Skip navigation
Skip navigation

How to do things with Sanskrit: Speech act theory and the oral performance of sacred texts

Taylor, McComas

Description

It is now half a century since J. L. Austin published his seminal work, How to Do Things with Words, in which he first articulated his theory of speech acts. Since then, his core idea that verbal utterances convey more than what is simply implied by the words alone has become axiomatic. In this paper, I will describe the use of Sanskrit verses in an oral tradition known in Hindi as a Bha¯gavata-katha¯ ("Divine narrative" or "Stories about God"), as practiced by teachers in the International...[Show more]

dc.contributor.authorTaylor, McComas
dc.date.accessioned2016-02-24T22:42:09Z
dc.identifier.issn1568-5276
dc.identifier.urihttp://hdl.handle.net/1885/98961
dc.description.abstractIt is now half a century since J. L. Austin published his seminal work, How to Do Things with Words, in which he first articulated his theory of speech acts. Since then, his core idea that verbal utterances convey more than what is simply implied by the words alone has become axiomatic. In this paper, I will describe the use of Sanskrit verses in an oral tradition known in Hindi as a Bha¯gavata-katha¯ ("Divine narrative" or "Stories about God"), as practiced by teachers in the International Society for Krishna Consciousness (ISKCON), popularly known as the Hare Krishna movement. Verses drawn from the important Hindu text, the Bha¯gavata-pura¯na, form a key component of these events, yet few if any in the audience are able to understand them directly. As part of an ongoing inquiry into power and authority within a Hindu episteme, I use speech act theory to explore the function of these verses. Bha¯gavata performances are compared with qur'anic recitation in the Comoros and the recitation of certain Buddhist texts in Mustang, Nepal. I argue that Sanskrit verses in this event have what Austin terms "perlocutionary" significance: that is, they have a meaning and a function other than that conveyed by the words alone. They enable the exponent to demonstrate publicly his status, to establish his authority, and prove his direct access to the text. The performance of Sanskrit verses, even though it may be semantically inaccessible to the audience, validates the oral discourse by tying it directly back to the authority of the original source text. Here, speech act theory is applied not to the semantic content of the utterance, but to the choice of language in which the utterance is made.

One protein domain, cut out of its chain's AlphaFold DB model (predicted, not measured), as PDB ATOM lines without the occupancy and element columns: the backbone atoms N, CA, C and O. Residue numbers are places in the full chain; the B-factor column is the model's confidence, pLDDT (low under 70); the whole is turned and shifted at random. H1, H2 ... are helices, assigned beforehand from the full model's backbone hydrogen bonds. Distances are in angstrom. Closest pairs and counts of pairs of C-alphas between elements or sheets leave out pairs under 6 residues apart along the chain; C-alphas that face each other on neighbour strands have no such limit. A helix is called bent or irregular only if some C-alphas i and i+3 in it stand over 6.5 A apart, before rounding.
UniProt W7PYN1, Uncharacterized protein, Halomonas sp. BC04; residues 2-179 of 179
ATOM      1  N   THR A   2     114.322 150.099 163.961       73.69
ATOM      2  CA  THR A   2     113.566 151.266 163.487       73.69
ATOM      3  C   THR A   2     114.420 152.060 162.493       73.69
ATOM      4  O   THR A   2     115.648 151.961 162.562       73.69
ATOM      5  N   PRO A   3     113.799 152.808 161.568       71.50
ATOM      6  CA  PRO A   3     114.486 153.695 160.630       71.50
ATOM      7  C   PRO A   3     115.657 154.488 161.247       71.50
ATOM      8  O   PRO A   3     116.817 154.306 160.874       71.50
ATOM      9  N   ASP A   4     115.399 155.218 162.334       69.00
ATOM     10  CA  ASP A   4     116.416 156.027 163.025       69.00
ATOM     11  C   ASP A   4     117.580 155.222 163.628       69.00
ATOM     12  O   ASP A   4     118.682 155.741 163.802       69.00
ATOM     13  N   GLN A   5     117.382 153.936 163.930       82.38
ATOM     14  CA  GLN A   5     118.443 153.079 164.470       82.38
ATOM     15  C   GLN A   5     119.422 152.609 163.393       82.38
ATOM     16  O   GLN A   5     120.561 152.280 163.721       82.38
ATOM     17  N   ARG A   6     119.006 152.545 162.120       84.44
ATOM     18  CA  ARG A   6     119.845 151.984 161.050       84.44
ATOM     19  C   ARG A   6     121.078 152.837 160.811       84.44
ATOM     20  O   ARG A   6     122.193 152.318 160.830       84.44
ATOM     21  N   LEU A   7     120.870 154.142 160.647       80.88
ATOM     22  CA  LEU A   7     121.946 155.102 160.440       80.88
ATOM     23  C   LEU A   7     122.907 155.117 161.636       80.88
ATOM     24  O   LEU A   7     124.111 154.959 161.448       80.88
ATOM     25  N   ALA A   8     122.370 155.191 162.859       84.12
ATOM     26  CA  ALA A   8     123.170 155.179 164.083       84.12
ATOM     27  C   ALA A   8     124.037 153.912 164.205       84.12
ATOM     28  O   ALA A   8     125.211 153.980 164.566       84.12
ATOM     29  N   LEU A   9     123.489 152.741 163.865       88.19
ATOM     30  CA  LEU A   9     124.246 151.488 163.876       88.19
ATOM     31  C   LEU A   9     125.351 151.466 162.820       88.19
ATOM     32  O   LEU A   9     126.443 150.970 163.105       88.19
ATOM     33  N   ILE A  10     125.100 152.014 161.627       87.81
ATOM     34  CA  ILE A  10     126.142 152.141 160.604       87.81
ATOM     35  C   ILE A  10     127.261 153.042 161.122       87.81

dc.publisherE. J. Brill
dc.sourceNumen
dc.titleHow to do things with Sanskrit: Speech act theory and the oral performance of sacred texts
dc.typeJournal article
local.description.notesImported from ARIES
local.identifier.citationvolume62
dc.date.issued2015
local.identifier.absfor200315 - Indian Languages
local.identifier.ariespublicationu5134642xPUB111
local.type.statusPublished Version
local.contributor.affiliationTaylor, McComas, College of Asia and the Pacific, ANU
local.description.embargo2037-12-31
local.bibliographicCitation.startpage519
local.bibliographicCitation.lastpage537
local.identifier.doi10.1163/15685276-12341390
local.identifier.absseo950502 - Understanding Asia's Past
dc.date.updated2016-02-24T11:34:33Z
local.identifier.scopusID2-s2.0-84941793294
CollectionsANU Research Publications

Download

File Description SizeFormat Image
01_Taylor_How_to_do_things_with_2015.pdf234.94 kBAdobe PDF    Request a copy
02_Taylor_How_to_do_things_with_2015.pdf505.46 kBAdobe PDF    Request a copy


Items in Open Research are protected by copyright, with all rights reserved, unless otherwise indicated.

Updated:  19 May 2020/ Responsible Officer:  University Librarian/ Page Contact:  Library Systems & Web Coordinator